City Hall loses a top manager on climate
The city’s manager of environmental sustainability has departed from her job just as council has declared a climate emergency — and it was unclear on Friday whether she’ll be replaced.
Melanie Kawalec was still working for the city when council declared a climate emergency at a meeting on Sept. 23. But on Friday her voicemail message at City Hall stated she no longer works there.
It’s unclear whether she quit or was fired.
Kawalec didn’t want to comment for this story and city communications manager Brendan Wedley said the city doesn’t comment publicly on personnel issues.
Guy Hanchet, an activist who was in frequent contact with Kawalec over community sustainability projects, alleges she was dismissed.
Hanchet, a member of the environmentalist group For Our Grandchildren, called it “a giant
Kawalec’s dismissal indicates to him the city “isn’t serious” about backing up that climate-emergency declaration with action, he wrote in an email.
“I’d really like to see how they intend to fill this void,” Hanchet wrote.
The city’s sustainability projects have switched departments at city hall, Wedley wrote in an email to The Examiner on Friday.
Although previously managed by the community services department, they’re now the purview of infrastructure and planning services, which also oversees areas such as transit and water.
Wedley wrote that sustainability work “more directly aligns” to planning decisions (the department was recently asked by a resident to consider buying electric buses, for example).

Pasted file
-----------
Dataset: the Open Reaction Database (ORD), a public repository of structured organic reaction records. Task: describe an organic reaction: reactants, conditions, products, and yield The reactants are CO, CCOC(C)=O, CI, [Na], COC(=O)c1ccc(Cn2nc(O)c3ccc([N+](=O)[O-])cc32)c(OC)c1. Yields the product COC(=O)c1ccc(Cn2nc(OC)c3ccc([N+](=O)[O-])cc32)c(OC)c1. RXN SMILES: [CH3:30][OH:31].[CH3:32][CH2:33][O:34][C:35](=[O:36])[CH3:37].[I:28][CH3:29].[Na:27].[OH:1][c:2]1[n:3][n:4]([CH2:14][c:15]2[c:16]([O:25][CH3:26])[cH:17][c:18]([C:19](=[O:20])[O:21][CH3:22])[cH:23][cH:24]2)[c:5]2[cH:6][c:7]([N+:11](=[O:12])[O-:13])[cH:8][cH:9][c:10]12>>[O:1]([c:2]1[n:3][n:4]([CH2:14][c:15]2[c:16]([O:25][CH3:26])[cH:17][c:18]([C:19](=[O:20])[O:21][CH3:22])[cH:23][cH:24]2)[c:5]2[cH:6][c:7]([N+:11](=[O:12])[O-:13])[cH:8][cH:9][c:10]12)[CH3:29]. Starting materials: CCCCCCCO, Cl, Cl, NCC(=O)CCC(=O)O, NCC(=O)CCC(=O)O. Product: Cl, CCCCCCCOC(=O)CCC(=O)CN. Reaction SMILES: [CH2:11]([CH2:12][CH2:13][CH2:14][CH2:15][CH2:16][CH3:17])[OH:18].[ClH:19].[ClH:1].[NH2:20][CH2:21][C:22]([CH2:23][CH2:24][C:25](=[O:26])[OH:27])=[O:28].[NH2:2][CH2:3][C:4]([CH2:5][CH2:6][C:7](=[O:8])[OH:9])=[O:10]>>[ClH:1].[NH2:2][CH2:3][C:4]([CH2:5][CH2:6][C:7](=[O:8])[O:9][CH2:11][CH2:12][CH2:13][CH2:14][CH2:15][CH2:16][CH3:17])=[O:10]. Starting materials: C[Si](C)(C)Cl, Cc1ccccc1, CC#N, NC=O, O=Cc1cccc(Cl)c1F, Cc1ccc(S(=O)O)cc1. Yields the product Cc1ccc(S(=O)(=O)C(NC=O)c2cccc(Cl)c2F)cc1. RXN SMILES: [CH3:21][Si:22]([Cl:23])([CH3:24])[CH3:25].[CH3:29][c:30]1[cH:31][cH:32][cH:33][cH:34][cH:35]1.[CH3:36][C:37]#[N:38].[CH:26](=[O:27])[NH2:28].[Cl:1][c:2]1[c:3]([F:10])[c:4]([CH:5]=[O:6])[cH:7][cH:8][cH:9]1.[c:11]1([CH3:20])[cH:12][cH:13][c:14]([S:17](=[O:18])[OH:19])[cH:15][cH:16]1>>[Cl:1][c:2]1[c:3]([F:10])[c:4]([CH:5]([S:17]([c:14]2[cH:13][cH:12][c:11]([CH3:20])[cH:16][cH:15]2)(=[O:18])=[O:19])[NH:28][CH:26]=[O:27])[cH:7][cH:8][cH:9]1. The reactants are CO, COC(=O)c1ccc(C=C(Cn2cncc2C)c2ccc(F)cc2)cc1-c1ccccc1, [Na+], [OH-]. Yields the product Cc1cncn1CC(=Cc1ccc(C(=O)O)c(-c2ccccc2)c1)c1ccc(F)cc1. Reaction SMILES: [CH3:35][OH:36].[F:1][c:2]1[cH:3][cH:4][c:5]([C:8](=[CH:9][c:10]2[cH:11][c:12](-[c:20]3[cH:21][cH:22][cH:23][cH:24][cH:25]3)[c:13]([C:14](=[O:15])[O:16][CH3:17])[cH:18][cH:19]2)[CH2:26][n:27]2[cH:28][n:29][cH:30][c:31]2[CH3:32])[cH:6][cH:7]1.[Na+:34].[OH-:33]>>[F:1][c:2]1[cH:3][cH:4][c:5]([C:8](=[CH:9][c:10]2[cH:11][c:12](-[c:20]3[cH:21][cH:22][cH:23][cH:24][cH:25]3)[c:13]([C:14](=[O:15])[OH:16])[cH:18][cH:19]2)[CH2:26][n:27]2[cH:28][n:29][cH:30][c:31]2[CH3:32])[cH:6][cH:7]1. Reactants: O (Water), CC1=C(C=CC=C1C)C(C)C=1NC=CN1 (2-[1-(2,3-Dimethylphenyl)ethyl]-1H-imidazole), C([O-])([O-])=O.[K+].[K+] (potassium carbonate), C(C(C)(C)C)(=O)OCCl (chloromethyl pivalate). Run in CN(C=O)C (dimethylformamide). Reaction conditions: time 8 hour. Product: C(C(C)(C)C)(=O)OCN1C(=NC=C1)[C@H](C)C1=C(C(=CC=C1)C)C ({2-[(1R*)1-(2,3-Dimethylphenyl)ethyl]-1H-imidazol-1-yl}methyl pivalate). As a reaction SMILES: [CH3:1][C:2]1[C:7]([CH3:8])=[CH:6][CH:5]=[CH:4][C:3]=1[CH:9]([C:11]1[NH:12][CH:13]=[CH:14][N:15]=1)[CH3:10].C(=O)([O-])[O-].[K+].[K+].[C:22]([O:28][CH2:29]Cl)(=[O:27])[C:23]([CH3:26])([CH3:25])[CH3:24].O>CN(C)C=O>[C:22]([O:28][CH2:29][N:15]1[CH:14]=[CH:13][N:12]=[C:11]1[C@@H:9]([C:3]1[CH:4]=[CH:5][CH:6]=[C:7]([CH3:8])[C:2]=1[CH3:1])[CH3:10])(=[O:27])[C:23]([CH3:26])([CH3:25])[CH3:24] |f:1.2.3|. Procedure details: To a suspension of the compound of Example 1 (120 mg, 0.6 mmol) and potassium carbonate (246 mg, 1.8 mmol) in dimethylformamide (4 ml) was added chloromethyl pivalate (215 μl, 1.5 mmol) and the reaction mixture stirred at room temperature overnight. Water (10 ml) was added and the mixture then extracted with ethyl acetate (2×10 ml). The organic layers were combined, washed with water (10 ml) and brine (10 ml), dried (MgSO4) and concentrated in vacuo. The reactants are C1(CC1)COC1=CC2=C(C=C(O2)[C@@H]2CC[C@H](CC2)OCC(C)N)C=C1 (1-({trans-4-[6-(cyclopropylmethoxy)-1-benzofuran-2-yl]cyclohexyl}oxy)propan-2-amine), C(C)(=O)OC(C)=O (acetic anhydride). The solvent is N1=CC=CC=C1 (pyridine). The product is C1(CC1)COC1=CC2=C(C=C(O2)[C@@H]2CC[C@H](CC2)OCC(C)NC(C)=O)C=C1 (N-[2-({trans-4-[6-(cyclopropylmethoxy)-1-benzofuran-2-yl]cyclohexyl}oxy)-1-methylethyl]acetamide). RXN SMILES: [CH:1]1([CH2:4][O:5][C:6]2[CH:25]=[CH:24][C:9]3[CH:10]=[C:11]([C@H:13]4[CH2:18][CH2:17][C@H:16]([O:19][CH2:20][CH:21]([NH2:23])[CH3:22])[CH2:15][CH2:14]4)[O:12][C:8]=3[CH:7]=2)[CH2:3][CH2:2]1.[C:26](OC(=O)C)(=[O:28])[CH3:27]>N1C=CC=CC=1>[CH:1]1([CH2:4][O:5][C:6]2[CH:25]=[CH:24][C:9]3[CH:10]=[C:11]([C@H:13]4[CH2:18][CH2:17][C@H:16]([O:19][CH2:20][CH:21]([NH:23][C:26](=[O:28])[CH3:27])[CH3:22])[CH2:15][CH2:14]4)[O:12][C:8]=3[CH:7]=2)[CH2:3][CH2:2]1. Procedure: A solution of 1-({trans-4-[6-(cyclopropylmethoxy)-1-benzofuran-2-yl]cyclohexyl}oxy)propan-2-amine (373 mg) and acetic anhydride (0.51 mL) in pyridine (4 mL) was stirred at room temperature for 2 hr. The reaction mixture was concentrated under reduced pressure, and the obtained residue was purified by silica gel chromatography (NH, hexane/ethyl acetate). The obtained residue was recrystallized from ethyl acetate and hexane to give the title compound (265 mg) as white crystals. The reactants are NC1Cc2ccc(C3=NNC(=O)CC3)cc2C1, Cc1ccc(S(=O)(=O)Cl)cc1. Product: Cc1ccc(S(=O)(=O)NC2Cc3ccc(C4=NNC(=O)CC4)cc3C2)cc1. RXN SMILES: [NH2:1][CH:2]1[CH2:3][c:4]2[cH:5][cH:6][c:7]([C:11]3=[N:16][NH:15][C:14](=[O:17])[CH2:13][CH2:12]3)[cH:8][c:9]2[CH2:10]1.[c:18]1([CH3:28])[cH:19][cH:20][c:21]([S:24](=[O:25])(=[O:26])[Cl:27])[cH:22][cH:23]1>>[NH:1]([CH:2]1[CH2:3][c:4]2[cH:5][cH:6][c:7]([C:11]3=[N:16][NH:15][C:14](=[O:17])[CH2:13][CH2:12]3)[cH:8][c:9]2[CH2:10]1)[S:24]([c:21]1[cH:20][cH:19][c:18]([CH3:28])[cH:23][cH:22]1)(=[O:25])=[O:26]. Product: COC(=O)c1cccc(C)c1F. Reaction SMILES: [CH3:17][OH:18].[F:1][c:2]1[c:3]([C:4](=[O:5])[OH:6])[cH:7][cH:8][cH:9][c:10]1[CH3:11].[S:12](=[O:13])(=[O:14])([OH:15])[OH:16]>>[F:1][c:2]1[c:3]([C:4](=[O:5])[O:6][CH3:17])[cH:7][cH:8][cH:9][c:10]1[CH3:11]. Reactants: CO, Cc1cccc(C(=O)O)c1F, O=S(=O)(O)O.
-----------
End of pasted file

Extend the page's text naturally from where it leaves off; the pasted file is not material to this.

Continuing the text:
But he added that it’s “too soon to say” whether the job vacancy left by Kawalec will be filled.
“The city will review the responsibilities and adjust as necessary to ensure that it is wellpositioned to continue to support sustainability work in a way that reflects the priorities of council,” Wedley wrote.
Sheldon Laidman, the city’s new commissioner of community services, said this week the city will carry on with its sustainability projects through a different department.
When asked whether it the lack of a sustainability manager could stall or nix those projects, he said “absolutely not.”
Still, Hanchet wrote that he’s concerned.
He expects council “to set direction” and city staff to ensure the city moves “in that direction.”
“This move indicates a serious lack of commitment on the part of staff to follow the directions implied by the declaration of a climate emergency,” he wrote.
“I fear it shows that politicians have no influence on staff actions. Is City Hall broken?”